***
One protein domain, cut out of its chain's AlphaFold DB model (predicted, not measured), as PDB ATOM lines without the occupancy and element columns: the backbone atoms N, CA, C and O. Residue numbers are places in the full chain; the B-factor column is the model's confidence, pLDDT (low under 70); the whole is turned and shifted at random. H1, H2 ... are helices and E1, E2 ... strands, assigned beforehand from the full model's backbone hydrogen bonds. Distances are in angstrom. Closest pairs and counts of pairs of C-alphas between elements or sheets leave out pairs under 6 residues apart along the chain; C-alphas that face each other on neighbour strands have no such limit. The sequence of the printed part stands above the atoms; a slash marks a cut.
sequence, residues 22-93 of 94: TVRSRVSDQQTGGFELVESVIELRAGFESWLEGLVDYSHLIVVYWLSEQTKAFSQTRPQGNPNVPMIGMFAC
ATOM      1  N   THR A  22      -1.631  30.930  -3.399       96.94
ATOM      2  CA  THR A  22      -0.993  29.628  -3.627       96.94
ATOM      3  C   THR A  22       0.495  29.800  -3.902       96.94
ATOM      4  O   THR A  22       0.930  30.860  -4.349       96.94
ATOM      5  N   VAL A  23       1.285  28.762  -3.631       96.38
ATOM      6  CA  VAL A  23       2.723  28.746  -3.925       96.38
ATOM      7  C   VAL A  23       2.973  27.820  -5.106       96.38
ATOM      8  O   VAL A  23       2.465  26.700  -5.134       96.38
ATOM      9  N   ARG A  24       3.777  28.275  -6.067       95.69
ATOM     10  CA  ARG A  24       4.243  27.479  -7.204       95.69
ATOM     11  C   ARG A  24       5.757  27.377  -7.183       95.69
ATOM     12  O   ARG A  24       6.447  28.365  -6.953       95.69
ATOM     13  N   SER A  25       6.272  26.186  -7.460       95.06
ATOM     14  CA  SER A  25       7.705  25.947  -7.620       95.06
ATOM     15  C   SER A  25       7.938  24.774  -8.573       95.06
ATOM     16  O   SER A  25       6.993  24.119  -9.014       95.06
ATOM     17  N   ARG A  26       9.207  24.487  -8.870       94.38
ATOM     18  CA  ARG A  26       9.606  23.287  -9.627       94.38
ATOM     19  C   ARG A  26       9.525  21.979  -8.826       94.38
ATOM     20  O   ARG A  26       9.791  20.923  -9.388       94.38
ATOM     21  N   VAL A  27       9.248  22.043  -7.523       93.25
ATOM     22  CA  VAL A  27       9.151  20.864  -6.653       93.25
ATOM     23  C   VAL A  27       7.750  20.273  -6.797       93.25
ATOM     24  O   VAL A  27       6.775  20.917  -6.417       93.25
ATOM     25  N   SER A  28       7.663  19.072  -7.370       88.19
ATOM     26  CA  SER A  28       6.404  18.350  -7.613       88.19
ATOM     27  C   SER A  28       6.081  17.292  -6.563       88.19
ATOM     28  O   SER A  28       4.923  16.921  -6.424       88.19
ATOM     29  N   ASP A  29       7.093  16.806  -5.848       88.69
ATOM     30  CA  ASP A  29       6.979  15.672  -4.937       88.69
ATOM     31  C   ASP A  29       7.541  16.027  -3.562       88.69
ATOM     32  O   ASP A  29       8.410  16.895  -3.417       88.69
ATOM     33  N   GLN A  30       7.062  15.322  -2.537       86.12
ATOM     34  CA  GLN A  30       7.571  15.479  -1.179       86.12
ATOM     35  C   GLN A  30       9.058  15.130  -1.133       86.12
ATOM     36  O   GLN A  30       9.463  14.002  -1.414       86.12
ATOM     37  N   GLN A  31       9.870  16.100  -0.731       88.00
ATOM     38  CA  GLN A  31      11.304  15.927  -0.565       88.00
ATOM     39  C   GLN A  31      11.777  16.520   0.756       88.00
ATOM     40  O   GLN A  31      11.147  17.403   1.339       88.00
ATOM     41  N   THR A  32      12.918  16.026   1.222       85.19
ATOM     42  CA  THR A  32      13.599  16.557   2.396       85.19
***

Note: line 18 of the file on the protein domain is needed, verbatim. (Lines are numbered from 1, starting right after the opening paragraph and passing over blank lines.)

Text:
ATOM     17  N   ARG A  26       9.207  24.487  -8.870       94.38